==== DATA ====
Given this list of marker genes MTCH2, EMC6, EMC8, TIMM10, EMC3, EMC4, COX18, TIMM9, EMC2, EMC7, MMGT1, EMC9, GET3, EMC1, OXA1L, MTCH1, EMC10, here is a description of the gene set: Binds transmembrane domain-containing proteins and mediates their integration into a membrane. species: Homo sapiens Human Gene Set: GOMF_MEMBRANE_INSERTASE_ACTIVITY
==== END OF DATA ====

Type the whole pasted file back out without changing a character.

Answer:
Given this list of marker genes MTCH2, EMC6, EMC8, TIMM10, EMC3, EMC4, COX18, TIMM9, EMC2, EMC7, MMGT1, EMC9, GET3, EMC1, OXA1L, MTCH1, EMC10, here is a description of the gene set: Binds transmembrane domain-containing proteins and mediates their integration into a membrane. species: Homo sapiens Human Gene Set: GOMF_MEMBRANE_INSERTASE_ACTIVITY